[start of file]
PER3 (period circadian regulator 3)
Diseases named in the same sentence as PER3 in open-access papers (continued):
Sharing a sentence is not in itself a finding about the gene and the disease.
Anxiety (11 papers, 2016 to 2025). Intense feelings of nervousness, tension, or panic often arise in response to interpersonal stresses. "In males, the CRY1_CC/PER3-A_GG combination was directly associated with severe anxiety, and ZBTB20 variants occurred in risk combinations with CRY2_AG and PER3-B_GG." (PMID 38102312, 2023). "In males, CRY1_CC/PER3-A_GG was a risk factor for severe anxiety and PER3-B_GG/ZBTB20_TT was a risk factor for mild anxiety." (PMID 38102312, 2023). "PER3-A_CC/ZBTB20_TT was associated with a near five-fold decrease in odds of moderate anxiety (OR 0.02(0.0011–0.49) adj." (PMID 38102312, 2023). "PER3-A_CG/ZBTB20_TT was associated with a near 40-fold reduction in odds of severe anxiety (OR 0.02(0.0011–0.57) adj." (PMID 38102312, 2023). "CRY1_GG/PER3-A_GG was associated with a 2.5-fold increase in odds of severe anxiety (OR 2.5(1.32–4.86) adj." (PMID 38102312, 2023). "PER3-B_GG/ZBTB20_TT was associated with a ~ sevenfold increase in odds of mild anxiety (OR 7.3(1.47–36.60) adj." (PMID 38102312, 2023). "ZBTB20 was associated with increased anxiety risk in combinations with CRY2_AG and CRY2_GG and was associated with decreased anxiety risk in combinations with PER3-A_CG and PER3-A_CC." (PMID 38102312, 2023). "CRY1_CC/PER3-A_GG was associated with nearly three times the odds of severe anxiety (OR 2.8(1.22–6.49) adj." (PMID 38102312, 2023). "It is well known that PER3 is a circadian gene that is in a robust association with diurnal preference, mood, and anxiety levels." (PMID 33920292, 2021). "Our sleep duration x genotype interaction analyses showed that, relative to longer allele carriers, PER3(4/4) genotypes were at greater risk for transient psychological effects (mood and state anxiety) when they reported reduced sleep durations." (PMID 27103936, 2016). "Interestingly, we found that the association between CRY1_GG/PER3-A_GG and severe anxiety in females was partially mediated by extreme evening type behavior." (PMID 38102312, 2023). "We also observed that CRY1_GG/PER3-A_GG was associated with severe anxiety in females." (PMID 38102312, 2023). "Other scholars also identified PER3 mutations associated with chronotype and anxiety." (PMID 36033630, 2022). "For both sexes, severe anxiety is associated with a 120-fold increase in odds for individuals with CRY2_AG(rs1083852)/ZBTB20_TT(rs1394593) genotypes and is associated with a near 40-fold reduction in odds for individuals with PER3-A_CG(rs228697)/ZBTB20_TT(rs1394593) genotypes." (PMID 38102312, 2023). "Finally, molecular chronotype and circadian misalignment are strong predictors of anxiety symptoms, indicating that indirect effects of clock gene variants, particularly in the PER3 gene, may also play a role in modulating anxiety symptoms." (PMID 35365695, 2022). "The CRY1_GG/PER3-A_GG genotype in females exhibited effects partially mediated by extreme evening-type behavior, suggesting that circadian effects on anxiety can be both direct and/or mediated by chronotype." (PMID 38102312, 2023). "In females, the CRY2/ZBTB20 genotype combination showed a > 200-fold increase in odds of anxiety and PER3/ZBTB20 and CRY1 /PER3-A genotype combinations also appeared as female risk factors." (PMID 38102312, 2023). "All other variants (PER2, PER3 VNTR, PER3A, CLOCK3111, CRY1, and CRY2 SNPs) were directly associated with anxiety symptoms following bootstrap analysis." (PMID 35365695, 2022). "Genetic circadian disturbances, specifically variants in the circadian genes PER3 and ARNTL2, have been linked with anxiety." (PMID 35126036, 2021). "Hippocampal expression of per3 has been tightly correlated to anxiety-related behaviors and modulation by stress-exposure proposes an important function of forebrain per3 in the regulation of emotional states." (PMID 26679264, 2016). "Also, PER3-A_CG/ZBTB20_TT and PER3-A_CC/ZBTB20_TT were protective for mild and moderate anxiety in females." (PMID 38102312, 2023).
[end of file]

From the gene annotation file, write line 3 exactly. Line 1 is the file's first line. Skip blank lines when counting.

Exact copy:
Sharing a sentence is not in itself a finding about the gene and the disease.